the area director and the police. She
was then taken to the hospital.
"Nobody really knows what to
think," the fraternity member said.
"Nothing even close to this has ever
happened here before. We're all
According to the source, the
basement is composed of a kitchen,
a dining room and bathrooms that
are usually used by women visiting
the house. The assault took place
close to the bathrooms.
The victim came to the fraternity
fairly often, the fraternity member
See ASSAULT page 2
He said people may have con
tracted the virus if they used the
monkey as a food source or came in
contact with its bodily fluid when
using it for scientific research.
A manhood ritual involving the
monkey blood may have introduced
the mutated virus into the Central
African population, said Dr. Don
Chaplin, a member of the state
Medical Society Task Force on
Sexually Transmitted Diseases and
Scientists believe the mutation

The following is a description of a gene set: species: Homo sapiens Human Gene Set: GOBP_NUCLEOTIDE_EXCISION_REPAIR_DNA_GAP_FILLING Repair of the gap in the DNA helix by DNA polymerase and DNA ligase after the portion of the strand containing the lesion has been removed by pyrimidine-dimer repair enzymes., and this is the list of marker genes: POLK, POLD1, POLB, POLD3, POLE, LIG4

occurred in the early 1960s, and
diplomats, Peace Corps volunteers
and tourists carried it back to the
, United States, Schwartz said.
See AIDS page 4
she said. "The young person who
can tell his parent, '1 am going to
have sex and want to be protected,'
is not going to be affected. The
young person whose parent might
say, 'I'm going to kill you' or 'I'm
not going to pay your tuition' is
going to be affected, and we will
have rnany more unwanted
AIDS must be addressed as a
serious threat to society, rather
than as a disease caused by homo
sexuals, she said.
"I do not waste a moment of
my time blaming one group or
another," she said. "We must raise
money in order to find a cure and
to take care of those who are
afflicted with that dreadful
But AIDS should be part of
comprehensive sex education, she
"I do not want to see just AIDS
education," she said. "I want to
See DR. RUTH page 6